Someday is Today: Making Time to Write

Someday is Today: Making Time to Write

Leave your excuses at the door, oh busy budding writers of 2016! Everyone and their mom has a hangnail, a teething toddler, a grouchy boss, the leaky faucet and a quarterly finals coming up. The small, consistent action we want to focus on this month is to carve out some sacred writing time that is untouchable (or at least, unavoidable despite being moved around into a different segment of the day). What’s the best way to optimize the minimal, or nonexistent, personal writing time we have?

1. Create Time

Laura Vanderkam is the popular author of 168 Hours: You Have More Time Than You Think and What the Most Successful People Do Before Breakfast. Let me clue you all into some truths that Ms. Vanderkam spells out in these acclaimed books. Time management is all about seeing openings in your day. Slice and dice your daily time consuming activities or hobbies into areas that can coincide into segments when you aren’t writing. Instead of checking Facebook and updating social media in the morning when no one is around, log in while you’re in the pick-up lane after school or waiting for soccer practice to end. Watch your favorite shows while you’re on the treadmill instead of plopping down on the sofa after going to the gym. Take your coffee with a work call to hit two birds with one stone. Start storytime with your kids while they’re in the bath and brushing their teeth so you can finish up once their heads hit the pillow. What do you have at the end of all these minimal efforts to make consolidate your daily activities? Minutes that will pile up into golden writing time!

Since I’m a fan of spoilers, I’ll let you in on Ms. Vanderkam’s bits of advice about diving into what you love to do before breakfast-time hits. Waking up earlier than the rest of your household may be lonely, but if you treat yourself to your NaNoWriMo goals and know that there are hundreds of thousands of people in the boat with you this month – you can channel the feeling of being a part of hoards of budding writers who are up at dawn doing the same thing! Set your alarm for that early pre-dawn hour (join Rabata’s Tahajjud Revolution for a spiritual boost while you’re at it). If morning time is impossible, utilize your lunch break for the next 30 days in November and gobble up a sandwich as you crunch out dialogue.

2. Maintain Consistency

Oh, this is the tough part. Day 1 and 2 may go smoothly enough, but there will be a pitfall to set you back! This pitfall will look you in the eye and say, “Tough luck babe. Maybe some other day.” Never fear, we are here to help mediate between you and your impending pitfall and juggle around life responsibilities so you can keep writing! Since all our excuses are at the door, experimenting with our schedules is open game.

What’s the secret to maintaining consistency, especially in writing? Blocking out a time and ensuring you have something specific you’re working towards is one thing. Another very crucial element is attaching this writing time to something unavoidable (or so attractive you wouldn’t want to miss it for the world). These things are highly dependent on how you work as an individual. Is coffee and chocolate cake your fuel for life? Hook your writing time to your coffee & cake time and voila – consistency will reveal itself! Need to cook for a large family on a daily basis or just make sure your dinner for one isn’t a complete disaster? Plan slow cooker meals or throw together easy oven recipes so you can write while spices simmer together. Make meal plans for the month of NaNoWriMo and gear up to write while some other daily activities go into short cut mode. When there’s a will, there’s a way!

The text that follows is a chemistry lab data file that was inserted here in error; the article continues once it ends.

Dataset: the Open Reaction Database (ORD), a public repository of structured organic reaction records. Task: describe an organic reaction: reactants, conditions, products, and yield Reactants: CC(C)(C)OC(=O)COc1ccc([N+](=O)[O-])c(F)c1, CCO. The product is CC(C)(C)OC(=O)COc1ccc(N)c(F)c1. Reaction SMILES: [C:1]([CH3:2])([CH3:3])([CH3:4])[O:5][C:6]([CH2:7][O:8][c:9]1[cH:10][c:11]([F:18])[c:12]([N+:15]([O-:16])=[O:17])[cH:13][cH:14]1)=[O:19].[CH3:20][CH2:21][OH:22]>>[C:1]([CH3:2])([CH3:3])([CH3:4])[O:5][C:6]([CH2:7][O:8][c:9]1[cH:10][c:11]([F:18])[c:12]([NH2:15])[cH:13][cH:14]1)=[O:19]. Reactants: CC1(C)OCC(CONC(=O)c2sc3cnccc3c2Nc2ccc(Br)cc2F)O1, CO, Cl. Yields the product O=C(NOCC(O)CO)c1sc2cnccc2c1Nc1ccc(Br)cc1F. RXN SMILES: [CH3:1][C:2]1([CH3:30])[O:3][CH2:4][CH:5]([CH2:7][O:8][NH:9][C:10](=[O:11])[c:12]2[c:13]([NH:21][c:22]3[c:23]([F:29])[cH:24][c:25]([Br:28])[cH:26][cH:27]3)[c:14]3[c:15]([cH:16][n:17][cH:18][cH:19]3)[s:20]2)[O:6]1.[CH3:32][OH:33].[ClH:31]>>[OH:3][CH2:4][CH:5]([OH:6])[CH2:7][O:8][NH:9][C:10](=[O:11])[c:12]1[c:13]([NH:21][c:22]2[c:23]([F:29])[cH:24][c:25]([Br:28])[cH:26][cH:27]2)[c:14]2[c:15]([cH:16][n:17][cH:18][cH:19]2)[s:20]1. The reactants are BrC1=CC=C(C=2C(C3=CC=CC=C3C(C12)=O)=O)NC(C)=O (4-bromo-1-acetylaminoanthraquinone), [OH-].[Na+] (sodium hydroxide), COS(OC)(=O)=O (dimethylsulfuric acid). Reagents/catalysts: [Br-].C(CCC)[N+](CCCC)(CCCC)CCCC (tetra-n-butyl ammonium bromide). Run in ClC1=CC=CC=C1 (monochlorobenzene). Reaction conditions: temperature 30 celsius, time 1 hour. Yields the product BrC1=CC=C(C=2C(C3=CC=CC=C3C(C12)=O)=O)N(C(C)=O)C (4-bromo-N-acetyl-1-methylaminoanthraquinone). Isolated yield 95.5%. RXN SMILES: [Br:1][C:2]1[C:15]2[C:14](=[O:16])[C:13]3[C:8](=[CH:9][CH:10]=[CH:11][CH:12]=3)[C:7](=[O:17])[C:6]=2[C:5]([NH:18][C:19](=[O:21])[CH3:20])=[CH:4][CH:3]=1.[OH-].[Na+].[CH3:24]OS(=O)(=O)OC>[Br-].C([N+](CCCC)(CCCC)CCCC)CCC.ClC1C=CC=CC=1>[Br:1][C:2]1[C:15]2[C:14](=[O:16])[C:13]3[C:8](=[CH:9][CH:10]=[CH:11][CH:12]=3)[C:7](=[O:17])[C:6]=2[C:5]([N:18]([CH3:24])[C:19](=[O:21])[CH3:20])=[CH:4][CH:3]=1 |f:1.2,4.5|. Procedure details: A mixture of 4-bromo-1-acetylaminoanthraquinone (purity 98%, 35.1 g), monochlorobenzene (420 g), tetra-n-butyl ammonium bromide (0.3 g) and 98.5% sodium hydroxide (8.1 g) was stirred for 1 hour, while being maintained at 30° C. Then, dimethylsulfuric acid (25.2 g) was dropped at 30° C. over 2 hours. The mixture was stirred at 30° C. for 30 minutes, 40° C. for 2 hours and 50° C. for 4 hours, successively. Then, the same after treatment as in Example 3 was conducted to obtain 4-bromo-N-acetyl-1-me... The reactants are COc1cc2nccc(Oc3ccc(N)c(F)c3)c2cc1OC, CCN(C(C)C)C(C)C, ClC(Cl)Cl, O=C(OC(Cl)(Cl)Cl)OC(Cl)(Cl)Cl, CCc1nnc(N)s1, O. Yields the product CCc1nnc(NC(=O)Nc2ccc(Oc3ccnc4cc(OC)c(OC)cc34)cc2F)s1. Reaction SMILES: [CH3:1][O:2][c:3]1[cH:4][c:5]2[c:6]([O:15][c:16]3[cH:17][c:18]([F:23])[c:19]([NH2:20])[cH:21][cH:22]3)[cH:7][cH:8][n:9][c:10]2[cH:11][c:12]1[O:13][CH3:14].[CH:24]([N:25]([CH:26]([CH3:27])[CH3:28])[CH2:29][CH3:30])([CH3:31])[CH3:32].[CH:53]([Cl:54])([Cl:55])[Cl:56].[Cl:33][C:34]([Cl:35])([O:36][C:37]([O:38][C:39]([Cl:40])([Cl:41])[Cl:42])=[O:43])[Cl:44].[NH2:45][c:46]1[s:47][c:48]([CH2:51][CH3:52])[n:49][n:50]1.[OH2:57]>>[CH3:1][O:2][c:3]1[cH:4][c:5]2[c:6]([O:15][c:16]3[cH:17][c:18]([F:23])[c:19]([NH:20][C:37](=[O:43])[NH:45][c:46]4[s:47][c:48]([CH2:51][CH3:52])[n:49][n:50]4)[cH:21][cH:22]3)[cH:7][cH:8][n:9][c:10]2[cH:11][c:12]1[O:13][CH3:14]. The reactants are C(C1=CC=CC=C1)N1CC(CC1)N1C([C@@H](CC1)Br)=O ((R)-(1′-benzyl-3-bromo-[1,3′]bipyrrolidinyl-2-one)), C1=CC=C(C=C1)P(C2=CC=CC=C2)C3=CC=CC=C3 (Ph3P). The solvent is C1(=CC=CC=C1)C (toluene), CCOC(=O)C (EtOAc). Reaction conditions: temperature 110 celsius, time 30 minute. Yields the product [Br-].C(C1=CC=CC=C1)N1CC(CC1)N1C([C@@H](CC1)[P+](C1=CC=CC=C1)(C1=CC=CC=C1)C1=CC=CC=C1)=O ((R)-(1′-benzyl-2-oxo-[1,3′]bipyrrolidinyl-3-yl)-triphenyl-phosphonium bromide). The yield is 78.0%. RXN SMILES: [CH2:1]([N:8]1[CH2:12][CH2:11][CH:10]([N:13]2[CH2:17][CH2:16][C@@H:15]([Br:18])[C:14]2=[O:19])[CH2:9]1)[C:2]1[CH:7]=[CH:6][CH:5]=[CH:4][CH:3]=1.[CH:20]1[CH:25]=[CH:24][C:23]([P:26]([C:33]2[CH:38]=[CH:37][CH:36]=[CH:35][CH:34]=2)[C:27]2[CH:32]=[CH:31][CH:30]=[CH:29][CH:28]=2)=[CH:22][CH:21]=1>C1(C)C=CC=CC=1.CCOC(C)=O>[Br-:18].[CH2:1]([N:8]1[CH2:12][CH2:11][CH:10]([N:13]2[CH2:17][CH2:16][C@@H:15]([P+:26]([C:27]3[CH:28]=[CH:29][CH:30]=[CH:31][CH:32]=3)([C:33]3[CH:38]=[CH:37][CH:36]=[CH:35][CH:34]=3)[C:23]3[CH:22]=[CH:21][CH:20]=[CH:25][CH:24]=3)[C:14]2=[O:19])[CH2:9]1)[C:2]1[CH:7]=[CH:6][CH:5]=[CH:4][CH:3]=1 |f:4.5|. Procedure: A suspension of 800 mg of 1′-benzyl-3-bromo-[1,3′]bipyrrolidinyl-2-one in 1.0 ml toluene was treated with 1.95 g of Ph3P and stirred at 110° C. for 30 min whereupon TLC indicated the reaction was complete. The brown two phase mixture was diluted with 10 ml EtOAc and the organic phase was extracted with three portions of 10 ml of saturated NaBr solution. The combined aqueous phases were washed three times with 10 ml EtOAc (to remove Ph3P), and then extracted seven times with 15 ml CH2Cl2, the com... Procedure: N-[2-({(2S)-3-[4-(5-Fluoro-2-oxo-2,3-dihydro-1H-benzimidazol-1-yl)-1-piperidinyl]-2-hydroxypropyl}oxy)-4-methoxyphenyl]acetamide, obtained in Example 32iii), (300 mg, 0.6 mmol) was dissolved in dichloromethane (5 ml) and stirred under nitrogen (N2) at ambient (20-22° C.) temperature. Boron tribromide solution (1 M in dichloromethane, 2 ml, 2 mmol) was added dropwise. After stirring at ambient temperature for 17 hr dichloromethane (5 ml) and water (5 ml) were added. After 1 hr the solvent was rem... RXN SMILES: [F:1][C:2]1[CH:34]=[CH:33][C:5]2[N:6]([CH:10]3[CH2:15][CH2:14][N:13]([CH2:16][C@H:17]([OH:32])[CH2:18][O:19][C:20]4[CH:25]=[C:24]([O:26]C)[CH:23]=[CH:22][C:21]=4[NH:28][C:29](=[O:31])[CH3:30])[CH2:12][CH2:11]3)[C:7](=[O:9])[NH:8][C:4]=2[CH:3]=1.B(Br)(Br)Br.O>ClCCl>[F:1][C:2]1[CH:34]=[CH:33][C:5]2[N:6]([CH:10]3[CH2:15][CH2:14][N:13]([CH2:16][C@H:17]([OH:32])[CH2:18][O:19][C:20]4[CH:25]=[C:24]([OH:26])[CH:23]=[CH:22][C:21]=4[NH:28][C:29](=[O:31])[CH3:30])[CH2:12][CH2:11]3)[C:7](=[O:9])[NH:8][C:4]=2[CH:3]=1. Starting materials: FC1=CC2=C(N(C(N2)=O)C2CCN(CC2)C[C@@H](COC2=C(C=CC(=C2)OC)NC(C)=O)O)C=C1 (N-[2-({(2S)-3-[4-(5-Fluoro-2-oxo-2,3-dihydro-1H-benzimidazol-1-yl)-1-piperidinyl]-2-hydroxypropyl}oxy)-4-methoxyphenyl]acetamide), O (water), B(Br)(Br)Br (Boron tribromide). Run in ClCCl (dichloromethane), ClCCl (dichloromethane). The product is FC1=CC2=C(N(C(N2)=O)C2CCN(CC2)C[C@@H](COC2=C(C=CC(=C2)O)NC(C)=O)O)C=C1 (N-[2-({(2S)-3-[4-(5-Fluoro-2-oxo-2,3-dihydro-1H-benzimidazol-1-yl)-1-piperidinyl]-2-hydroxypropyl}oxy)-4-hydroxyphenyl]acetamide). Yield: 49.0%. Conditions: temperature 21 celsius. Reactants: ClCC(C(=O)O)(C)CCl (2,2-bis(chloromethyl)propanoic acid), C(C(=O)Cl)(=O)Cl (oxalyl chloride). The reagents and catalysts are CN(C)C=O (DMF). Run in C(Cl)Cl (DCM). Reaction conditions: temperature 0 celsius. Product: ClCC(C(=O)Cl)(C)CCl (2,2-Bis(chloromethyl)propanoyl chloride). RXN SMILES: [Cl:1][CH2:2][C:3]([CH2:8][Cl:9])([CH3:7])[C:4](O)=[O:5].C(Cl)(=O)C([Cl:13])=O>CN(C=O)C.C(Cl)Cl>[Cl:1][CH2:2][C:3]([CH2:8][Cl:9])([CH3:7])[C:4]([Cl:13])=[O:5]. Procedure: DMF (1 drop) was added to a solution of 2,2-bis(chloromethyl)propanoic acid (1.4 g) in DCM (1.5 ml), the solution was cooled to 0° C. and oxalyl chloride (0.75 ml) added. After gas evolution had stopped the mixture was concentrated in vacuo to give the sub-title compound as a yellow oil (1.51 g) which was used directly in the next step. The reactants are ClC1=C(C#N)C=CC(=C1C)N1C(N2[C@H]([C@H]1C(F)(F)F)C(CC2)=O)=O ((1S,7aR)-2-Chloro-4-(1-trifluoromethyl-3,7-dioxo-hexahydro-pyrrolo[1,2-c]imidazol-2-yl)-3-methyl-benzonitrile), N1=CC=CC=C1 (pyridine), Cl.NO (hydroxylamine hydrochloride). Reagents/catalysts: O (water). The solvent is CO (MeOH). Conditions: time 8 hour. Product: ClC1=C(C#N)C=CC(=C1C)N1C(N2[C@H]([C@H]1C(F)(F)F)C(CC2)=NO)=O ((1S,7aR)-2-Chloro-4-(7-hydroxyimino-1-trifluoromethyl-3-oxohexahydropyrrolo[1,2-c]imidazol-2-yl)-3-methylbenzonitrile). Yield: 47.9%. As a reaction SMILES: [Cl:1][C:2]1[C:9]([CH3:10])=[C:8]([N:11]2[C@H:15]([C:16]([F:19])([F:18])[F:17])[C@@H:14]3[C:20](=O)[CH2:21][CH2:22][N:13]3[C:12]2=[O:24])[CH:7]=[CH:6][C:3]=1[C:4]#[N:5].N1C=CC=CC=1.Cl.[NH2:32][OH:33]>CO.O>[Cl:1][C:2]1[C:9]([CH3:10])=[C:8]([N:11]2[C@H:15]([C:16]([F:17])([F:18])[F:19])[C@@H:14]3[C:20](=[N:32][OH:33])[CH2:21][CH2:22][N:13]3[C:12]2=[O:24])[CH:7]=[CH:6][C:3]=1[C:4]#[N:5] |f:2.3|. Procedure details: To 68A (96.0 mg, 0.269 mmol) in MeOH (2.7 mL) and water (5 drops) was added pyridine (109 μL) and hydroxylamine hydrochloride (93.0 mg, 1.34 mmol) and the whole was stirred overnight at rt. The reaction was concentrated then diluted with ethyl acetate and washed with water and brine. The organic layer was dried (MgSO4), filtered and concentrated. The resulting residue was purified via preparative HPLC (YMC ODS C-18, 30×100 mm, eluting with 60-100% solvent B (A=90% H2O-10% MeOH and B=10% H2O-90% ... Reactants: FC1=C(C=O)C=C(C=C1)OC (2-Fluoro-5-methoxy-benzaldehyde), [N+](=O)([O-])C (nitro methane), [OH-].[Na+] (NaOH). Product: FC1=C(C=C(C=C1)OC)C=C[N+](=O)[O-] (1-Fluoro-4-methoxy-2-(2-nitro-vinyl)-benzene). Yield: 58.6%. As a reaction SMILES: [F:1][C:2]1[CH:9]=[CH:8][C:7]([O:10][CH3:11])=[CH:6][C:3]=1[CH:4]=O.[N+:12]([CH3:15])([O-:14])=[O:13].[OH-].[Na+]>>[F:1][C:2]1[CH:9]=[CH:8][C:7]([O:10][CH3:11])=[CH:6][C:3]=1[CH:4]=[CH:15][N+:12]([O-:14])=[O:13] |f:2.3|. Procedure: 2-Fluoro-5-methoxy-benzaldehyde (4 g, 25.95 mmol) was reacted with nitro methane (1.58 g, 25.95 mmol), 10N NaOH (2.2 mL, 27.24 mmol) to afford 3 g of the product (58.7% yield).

3. Be Loud & Proud

Don’t be shy about writing. Tell the world you’re participating in a fantastic event for one entire month. How are people supposed to be mindful of your priorities if you aren’t being vocal about them? Mind readers are few and far between. Family members, roommates and colleagues will be intrigued, amused or just plain annoyed. Ignore them and write on!

Ensure that the time and space you have to write is barricaded from outside forces during your writing time – or have distractions at the ready so you can continue on your daily writing goal. Limit social media browsing, juggle phone calls and catch-up coffee shop chatter to segments of the day you aren’t writing and allow others to understand how important writing out your NaNoWriMo manuscript is to you! You’d be surprised at the amount of people you may be able to rope into participating in NaNoWriMo with you.

Now that we have some guidelines set on how we can make the someday in attaining our writing goals to today, let’s take a deep breath and get started! Don’t be afraid to do something out of the ordinary in order to create, maintain and shout your writing intentions from the rooftops. Well, at the very least, from Facebook status update.


Afshan Malik

[written while two toddlers were treated with the annoying Caillou and his shopping list, along with a snack of the most horrendously crumb-spreading cereal of all time – it was a hard decision but the clean-up will be well worth knowing that there was at least a 900 word count completed]

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